Tuesday, December 6 2016

VietNamNews

How do we get ambulances to the scene sooner?

Update: March, 11/2016 - 09:00
Việt Nam News asked our readers whether ambulances in their countries arrive late to the scene. — Photo zing.vn

Last week, Việt Nam News asked our readers whether ambulances in their countries arrive late to the scene. We also wanted to collect their opinions on measures to improve the speed of ambulances in Việt Nam. Here are our readers’ responses to the issue.

Nara Kwan Jasmine, Thai, Bangkok

Yes, this problem exists in Thailand. I never had experiences with this issue and never called an ambulance, but I have some suggestions to reduce this problem. The first things is I think the ambulance comes late because of traffic jams, so the government should have strict policies about traffic rules for everyone to follow. The second is I think the ambulance comes late because of poor management of some hospitals. They may have poor co-operation or communication between personnel in the hospitals. Lastly, I think this problem comes from people who ignore the scene when they see an accident. Some of them don’t call an ambulance immediately and some of them don’t know the phone number for the ambulance.


Seng Hour, Cambodian, Phnom Penh

Based on my point of view, I can say that these problems also exist in my country. I have never called an ambulance before, but others have. Some ambulances are arriving late because they are too far from the accident scene, and sometimes they arrive on time because it is near and there are no traffic jams. To improve the late arrival of ambulances, we have to make connections between hospitals. So when accidents happen, they can determine which ambulance is nearest to the scene and call the police to make the traffic move more smoothly.
 

Dee Dat, a reader

I live in Canada. I have called our emergency line numerous times. The ambulance arrives usually within 10 minutes or less. The traffic law in Canada states that all vehicles must pull to the right to allow emergency vehicle to pass. It is very efficient in Canada and 99 per cent of people obey the traffic rules.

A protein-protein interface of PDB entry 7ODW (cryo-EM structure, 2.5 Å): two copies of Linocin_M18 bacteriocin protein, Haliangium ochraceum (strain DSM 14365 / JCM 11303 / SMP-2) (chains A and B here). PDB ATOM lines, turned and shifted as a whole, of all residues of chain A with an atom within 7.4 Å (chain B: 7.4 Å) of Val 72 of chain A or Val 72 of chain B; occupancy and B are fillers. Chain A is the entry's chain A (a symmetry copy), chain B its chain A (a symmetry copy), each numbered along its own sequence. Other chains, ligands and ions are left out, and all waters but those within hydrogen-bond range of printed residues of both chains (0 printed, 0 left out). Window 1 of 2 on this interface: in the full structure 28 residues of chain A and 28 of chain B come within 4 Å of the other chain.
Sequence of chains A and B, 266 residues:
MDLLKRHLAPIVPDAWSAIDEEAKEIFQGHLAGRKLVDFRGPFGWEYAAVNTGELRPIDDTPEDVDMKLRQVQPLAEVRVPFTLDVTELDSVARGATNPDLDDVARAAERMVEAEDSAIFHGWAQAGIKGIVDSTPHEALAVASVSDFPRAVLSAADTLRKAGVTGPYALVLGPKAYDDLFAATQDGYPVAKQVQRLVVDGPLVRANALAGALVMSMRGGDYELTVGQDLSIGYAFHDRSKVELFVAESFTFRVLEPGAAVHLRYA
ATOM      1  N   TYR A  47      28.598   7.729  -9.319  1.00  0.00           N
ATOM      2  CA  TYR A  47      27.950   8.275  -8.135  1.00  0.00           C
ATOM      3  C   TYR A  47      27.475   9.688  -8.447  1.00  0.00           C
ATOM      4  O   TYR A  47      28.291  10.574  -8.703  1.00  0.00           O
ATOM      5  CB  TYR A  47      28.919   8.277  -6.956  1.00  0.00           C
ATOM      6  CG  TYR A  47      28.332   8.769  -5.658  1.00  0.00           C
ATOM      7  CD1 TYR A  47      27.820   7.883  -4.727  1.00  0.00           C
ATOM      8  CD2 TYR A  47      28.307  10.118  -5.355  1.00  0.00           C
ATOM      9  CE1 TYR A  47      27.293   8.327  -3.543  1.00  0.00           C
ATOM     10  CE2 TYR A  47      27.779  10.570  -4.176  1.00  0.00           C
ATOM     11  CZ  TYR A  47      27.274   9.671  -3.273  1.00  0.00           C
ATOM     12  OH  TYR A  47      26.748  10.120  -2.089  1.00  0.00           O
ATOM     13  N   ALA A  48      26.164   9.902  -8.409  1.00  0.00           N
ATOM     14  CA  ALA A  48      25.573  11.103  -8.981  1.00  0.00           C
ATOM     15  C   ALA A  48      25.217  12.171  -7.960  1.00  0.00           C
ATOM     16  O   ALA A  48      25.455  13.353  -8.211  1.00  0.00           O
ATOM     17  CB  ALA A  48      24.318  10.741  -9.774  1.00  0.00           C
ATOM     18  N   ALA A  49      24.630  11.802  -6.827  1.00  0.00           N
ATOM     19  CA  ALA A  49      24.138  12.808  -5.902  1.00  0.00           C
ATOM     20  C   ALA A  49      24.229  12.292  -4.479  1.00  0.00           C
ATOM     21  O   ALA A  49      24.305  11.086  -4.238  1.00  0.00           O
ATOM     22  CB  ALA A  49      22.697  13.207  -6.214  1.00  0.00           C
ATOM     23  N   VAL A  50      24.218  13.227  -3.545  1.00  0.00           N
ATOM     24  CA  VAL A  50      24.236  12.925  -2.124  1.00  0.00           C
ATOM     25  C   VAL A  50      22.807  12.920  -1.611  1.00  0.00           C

Lương Thành Trung, Vietnamese

That ambulances arrive at the scene of the accident too late sometimes occurs in Việt Nam. I had to call an ambulance two years ago and it arrived 30 minutes  after, because of a traffic jam in Hà Nội. I am a doctor and I understand that arriving to an emergency scene in a timely manner is a vital necessity. So how can we make ambulances complete their tasks as quickly as possible? Firstly, I think the problem is traffic, especially in big cities in Việt Nam such as Hà Nội, HCM City, etc. Secondly, there is the consciousness of the people at the accident scene. We should not be crowded around the scene of the accident, we should quickly call an ambulance and help the victims.

Văn Lê, Vietnamese, Hà Nội

The Vietnamese Goverment is the one responsible for this problem. That comes from many things. Improving infrastructure and educating teenagers about complying with traffic laws will help us in the future.

Andrew Burden, Canadian, Việt Nam

I followed a funeral procession in Sài Gòn (HCM City). People got out of the way like it was the plague. When I heard an ambulance siren I just continued along...like everyone else. I once followed an ambulance as staff pumped the patient’s chest in a frantic CPR attempt.

Cause of death? Traffic. At one school during rush hour I looked out at a stuck ambulance because the siren was distracting (and annoying) me. I told the students to close the windows and we continued, just another normal day.

Primary students need to learn how to call ‘911’ emergency services, draw pictures and put up posters in class. Fire stations should have regular open house days where students meet firemen and play on the equipment.

High school students should do a ‘ridealong’ with police and ambulances and with those little evening security trucks whose job seems only to blow a whistle and make the street food guys run away for an hour.

My Vietnamese cardiology doctor friend in Sài Gòn told me one foreigner dies every month during the ‘golden hour.’ Much time is wasted in traffic. If you can deliver pizza in 30 minutes, where’s that paramedic on a motorcycle?! — VNS

 

Khanh Duong

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